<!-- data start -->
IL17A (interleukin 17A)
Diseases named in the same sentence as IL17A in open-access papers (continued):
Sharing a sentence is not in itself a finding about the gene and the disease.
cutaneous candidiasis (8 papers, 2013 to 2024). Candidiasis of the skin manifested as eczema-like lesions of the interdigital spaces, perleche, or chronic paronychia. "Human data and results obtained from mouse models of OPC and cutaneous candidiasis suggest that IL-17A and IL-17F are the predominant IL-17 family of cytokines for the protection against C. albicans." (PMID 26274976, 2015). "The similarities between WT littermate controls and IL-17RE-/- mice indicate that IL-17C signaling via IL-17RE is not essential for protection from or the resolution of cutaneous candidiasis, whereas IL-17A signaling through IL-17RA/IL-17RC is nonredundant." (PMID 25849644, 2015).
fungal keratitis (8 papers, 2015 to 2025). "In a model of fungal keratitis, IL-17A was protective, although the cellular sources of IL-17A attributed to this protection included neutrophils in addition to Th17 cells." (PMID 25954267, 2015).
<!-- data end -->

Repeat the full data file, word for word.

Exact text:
IL17A (interleukin 17A)
Diseases named in the same sentence as IL17A in open-access papers (continued):
Sharing a sentence is not in itself a finding about the gene and the disease.
cutaneous candidiasis (8 papers, 2013 to 2024). Candidiasis of the skin manifested as eczema-like lesions of the interdigital spaces, perleche, or chronic paronychia. "Human data and results obtained from mouse models of OPC and cutaneous candidiasis suggest that IL-17A and IL-17F are the predominant IL-17 family of cytokines for the protection against C. albicans." (PMID 26274976, 2015). "The similarities between WT littermate controls and IL-17RE-/- mice indicate that IL-17C signaling via IL-17RE is not essential for protection from or the resolution of cutaneous candidiasis, whereas IL-17A signaling through IL-17RA/IL-17RC is nonredundant." (PMID 25849644, 2015).
fungal keratitis (8 papers, 2015 to 2025). "In a model of fungal keratitis, IL-17A was protective, although the cellular sources of IL-17A attributed to this protection included neutrophils in addition to Th17 cells." (PMID 25954267, 2015).